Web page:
Tweens (kids from 8-13) usually grades 4 -8 are confronted with all kinds of decisions… Who to hang out with…what to wear, where do they fit in? Sports or Band… Science Club or Theatre?
Are they popular enough to be on the ‘inside’ or do they have to retreat to being on the outside, looking in? Have they given up on the popular crowd, taking bitter pride in their independent status as non-conforming and creatively superior?
Or maybe you catch them trying on different styles, looks, and attitudes like a fashionista – exchanging one interest or hobby after another, desperately searching for their niche. Anxious to find a place to ‘fit’ in the overwhelmingly tense structures of modern-day tween-teen social life.
These anxieties are centered around school and the elusive ‘popular’ designation and looking to peers as the ultimate validation for their identities. To find that affirmation, our kids are mixing it up with social media consumption at an average of over 9 hours a day, and check their ‘status’ now over a 100 times per day (*13 year olds – see study here) !
Seeing our kids struggling to sort it all out is painful to watch. As parents we remember what it’s like to get caught in the awkward transition from kid to adult. The tween years are painful, ugly, and intense under the best of circumstances…. add to the mess an uncontrollable surge of media and social critique and suddenly we’re in uncharted territory.
There are dark and unpredictable threats to even the most stable families, the most grounded kids are wrestling with personal value, sexuality, and self-worth.
Parents must step further into the adolescent equation than ever before. Gone are the days of ‘protecting’ your kids privacy, letting them form identities as they grow up through trial and error. Gone are the days of simply trusting your kids to have a ‘good-time’ with their friends at the game.
Today, parents must take regular and intrusive steps to review or monitor the social media on their kids phones… educating ourselves about the severity of the assault on our kids hopes and dreams. Attacks that hit everything about our kids that we love… accusations that undermine identities, self-worth, modesty, purity, character, personal beliefs, and of course… spirituality.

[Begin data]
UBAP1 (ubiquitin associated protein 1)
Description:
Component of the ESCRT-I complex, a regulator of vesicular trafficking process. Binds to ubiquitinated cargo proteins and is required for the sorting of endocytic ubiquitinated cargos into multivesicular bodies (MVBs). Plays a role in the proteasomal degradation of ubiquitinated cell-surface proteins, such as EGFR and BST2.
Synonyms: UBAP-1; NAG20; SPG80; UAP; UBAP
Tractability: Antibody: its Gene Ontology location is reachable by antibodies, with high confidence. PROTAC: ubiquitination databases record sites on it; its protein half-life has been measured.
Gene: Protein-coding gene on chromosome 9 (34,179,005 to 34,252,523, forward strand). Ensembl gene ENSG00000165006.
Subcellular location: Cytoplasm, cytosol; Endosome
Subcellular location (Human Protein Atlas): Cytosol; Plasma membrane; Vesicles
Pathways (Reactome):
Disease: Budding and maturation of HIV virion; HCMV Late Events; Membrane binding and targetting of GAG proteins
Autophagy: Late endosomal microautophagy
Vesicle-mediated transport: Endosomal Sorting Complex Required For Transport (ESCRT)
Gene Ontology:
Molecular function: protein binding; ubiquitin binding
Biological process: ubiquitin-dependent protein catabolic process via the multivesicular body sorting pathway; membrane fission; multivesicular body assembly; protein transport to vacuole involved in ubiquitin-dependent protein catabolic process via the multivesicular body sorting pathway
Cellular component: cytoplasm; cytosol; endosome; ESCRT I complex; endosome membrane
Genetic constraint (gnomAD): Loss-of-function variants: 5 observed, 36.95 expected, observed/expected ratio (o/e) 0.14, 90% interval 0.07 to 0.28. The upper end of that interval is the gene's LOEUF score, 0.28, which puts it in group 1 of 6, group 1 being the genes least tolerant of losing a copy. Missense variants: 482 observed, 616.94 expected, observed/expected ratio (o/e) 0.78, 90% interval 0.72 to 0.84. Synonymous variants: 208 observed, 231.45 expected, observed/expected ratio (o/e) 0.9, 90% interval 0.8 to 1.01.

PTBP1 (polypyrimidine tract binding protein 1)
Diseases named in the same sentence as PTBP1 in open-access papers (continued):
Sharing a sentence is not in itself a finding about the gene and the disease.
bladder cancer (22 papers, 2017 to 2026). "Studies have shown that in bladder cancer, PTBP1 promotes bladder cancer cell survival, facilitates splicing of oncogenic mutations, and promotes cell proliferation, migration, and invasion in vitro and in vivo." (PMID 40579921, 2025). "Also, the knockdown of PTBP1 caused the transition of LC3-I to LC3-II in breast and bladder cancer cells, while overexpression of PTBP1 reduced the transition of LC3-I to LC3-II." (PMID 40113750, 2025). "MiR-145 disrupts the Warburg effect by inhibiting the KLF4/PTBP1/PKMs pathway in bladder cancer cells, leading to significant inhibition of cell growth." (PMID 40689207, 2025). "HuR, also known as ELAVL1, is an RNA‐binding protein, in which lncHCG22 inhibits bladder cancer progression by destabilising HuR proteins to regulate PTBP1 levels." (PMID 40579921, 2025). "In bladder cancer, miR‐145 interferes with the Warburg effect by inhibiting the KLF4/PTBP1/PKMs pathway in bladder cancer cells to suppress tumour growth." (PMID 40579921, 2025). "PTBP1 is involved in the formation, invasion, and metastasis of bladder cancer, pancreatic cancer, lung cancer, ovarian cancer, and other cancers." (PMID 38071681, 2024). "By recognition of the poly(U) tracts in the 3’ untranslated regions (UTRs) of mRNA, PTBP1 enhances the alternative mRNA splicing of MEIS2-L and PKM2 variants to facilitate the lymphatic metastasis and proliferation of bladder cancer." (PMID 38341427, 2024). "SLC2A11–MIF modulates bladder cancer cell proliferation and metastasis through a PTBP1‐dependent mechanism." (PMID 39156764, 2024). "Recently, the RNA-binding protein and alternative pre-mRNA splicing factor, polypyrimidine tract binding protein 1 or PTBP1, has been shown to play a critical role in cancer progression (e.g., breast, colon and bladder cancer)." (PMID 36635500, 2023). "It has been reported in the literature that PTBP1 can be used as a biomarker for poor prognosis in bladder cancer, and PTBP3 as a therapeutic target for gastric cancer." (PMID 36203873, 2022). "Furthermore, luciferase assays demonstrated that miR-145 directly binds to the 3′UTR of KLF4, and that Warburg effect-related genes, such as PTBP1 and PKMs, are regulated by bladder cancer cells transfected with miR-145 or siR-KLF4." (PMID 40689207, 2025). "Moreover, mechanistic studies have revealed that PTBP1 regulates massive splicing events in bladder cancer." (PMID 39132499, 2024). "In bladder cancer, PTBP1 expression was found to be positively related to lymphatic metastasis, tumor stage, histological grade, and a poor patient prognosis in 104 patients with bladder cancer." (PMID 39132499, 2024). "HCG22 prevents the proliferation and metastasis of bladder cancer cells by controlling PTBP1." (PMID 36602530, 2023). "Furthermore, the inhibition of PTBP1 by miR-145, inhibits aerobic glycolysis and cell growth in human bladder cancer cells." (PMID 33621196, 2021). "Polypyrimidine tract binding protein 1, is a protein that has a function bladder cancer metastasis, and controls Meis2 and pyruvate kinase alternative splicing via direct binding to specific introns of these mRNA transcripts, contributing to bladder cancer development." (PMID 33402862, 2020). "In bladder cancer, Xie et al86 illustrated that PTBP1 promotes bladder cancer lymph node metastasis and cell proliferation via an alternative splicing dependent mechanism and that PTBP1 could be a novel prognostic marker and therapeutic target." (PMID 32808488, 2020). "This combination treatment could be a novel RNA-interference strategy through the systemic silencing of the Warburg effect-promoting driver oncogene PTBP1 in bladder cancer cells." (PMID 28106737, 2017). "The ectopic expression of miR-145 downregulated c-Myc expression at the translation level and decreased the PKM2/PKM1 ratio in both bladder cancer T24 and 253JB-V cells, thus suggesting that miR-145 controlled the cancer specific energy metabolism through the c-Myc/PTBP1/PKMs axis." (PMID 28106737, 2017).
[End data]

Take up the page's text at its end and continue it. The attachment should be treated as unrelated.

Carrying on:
Kids need to explore their spiritual beliefs every bit as much and more than all of the ‘other’ stuff around them. For the churched kids, they learn to adapt, responding as expected to whatever questions pastors, parents, and religious kids throw at them. Not rejecting the faith completely, just slowing and taking a guarded – wait and see – approach to spirituality.
IF we don’t ask.. our kids just won’t deal with it.
As the parent of a tween / teen, you voice is the greatest voice in your kids life! Not the youth pastor, YouTube, or their friends. YOU!!!
So, take full responsibility and authority and face the uncomfortable silences as you wait for your tween to answer. ASK them about their faith. ASK them to articulate what it is they believe about God. About themselves… about how they see faith in their school stresses and how God helps in their relationships.
We have to connect the dots between church and real life. Our tweens must see and experience their faith in the day-to-day – struggle of being alive. It’s how true faith is formed for all of us.
Something to consider.